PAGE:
Parenteau Pickleball

Hold on, There's a Pro Pickelball Handbook?

When a player decides to enter a pro event on the PPA Tour, that player is subject to all the rules and regulations of the PPA, much like the rules that other professional sports leagues such as the ATP, NFL, and NBA enforce with their players.

But what does that mean? 

Well, according to rule 2C of the PPA Tournament Handbook, “By registering for and participating in any event organized or sanctioned by the PPA, Players consent to and agree to comply with the Handbook, including but not limited to all amendments thereto.”

It's a little legalese-heavy, but the long and the short of it is, players are required to have knowledge of the official PPA rules. There are fines, there’s discipline, there are warnings and suspensions, and all sorts of things listed as "do nots" from smoking and drinking to gambling.

Think of it this way, the 2023 PPA handbook is like the talk you get from your parents before you head out with your friends.

The rules are here. They’re outlined for you and, like them or not, they're helping make pickleball take a step into the big leagues of the sports world. So learn them, use them, understand them. You don’t have to love the rules, but you've got to respect them, even if some of them feel a bit like overkill. 

Have a seat and we'll run you through some of the most interesting and potentially drama-inducing rules listed.

Let’s start with the dress code.

Players can’t wear too much clothing (Rule 3A-1) and players have to wear enough clothing (3A-2). What's that mean exactly?

Well, you can’t wear sweatpants if the temperature is above 60 degrees (Rule 3A-1), but you can wear leggings. If clothing isn't deemed to provide adequate coverage, there's a chance that a referee or the tournament director may ask you to change (Rule 3A-i).

So, basically, dress in typical athletic apparel. Sounds simple enough.

More interestingly for doubles, Rule 3A-3 states, “Players shall make best efforts to match or color coordinate with their tournament partner.”

Well, it's not a hard and fast rule, but this is one that might be hard to pull off consistently as players seem to be continuously cycling through new partners. However, the look of partners wearing matching outfits undeniably has appeal and captures extra attention. If you want more fans, more sponsorship offers, and more screentime, matching with your partner may be worth it.

While the dress code may seem a bit unnecessary, some of the other rules listed most definitely ARE necessary. For example, when it comes to paddles.

Every paddle has to be compliant. Every paddle has the right to be challenged. Every challenge and test is transparent. Rule 3B-5 says, “All tests will be reported, recorded, and signed by all players in the match under question. The PPA will keep digital records of each test.”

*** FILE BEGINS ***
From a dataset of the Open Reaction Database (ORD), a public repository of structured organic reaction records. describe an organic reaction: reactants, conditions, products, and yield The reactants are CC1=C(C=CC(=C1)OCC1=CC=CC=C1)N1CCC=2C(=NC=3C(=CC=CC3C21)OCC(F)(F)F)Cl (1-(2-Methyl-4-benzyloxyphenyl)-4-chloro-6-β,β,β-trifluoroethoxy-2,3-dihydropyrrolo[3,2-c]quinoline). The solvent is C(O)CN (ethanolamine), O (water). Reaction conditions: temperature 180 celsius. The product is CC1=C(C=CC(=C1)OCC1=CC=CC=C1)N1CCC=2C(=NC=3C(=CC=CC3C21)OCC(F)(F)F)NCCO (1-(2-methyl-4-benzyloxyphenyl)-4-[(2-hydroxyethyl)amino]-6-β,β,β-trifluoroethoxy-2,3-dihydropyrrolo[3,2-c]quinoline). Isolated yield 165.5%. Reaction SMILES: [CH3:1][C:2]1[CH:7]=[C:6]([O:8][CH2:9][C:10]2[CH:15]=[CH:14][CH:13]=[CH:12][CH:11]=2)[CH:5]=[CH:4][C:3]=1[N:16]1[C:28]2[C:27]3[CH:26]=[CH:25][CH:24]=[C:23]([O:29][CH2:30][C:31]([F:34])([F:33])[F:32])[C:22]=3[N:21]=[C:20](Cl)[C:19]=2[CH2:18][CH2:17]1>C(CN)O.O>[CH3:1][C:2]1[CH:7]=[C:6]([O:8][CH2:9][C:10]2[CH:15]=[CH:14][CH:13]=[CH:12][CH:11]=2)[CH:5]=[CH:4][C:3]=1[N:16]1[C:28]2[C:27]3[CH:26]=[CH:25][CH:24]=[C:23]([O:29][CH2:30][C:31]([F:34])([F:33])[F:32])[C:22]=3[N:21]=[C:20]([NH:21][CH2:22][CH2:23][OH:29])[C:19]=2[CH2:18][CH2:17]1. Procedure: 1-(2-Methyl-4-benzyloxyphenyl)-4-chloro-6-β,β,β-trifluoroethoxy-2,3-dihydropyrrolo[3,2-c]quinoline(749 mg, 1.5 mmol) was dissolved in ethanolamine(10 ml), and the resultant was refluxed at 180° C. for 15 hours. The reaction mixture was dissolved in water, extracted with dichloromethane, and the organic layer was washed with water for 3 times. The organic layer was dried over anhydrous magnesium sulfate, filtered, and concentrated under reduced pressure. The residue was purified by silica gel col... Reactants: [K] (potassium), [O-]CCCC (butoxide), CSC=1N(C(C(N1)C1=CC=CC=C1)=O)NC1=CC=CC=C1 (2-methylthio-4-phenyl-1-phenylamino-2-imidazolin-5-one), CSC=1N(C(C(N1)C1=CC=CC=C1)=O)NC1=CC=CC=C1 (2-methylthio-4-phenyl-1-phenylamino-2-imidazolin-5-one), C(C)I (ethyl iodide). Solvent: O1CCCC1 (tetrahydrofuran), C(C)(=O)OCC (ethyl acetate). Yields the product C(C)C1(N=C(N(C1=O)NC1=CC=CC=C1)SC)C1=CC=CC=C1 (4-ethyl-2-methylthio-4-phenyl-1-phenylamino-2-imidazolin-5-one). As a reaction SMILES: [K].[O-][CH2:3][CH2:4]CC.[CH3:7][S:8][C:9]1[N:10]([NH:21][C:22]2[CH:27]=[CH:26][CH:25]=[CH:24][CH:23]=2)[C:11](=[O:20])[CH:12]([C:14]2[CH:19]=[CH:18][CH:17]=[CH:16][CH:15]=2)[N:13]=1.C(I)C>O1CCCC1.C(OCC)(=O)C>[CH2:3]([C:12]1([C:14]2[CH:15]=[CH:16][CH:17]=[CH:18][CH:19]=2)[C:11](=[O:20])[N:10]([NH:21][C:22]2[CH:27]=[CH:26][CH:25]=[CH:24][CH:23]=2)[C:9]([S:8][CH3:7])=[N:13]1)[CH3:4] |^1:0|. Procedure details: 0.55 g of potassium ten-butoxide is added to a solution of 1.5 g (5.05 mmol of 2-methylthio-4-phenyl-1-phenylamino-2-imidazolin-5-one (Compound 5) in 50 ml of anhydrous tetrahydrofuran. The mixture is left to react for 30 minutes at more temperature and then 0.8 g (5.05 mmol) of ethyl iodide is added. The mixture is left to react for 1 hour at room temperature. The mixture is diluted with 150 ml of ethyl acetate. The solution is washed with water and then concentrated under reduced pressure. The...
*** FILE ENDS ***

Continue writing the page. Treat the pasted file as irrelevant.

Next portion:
And here’s where it gets interesting. Want to challenge someone’s paddle? OK, you can. A challenge can be made to the referee during a timeout or between games and the challenged paddle can stay in play until the conclusion of the match. Surface testing of the paddles is done onsite after the match.

If a challenged paddle turns out to be good to go, the challenger is fined $250. If a player has three offenses in a 180-day period where he or she is challenging a paddle and the paddle challenged ends up being compliant, the challenger faces suspension by the PPA Tour.

But if a challenged paddle fails, that player or team is required to forfeit the completed match. If a player is caught twice in 180 days with a non-compliant paddle, well, that player will get some time off, earning a 90-day suspension. A player who is caught three times in 180 days faces indefinite suspension.

Now, here’s the portion of this piece where we learn what the tour doesn’t want players to do.

  • Don’t - receive coaching during a match, except during timeouts, change of sides, or between games (Rule 3D-i). 
  • Don’t wear a smart watch during a match (Rule 3D-ii). That includes during warmups before a match, too. A player can’t use phones, headphones, or any wearable or non-wearable electronic device.
  • Rule 5E-ii says no drugs or alcohol during PPA events. OK. makes sense.
  • Rule 5E-iii says players should not violently or dangerously hit, kick or throw a ball while on the grounds of a tournament site. Same thing goes with the paddle. Don’t throw it or be violent with it. Seriously. It could cost you $2,500. That kinda makes sense.
  • Don’t flip anyone off (Rule 5E-viii). This could cost you up to $2,500.
  • Don’t bet on pickleball (Rule 6). Well, yeah. Fairly obvious.

That’s not everything, but just because we didn’t mention it here, doesn’t mean it’s not there.

Want to read the entire player handbook? Check it out here.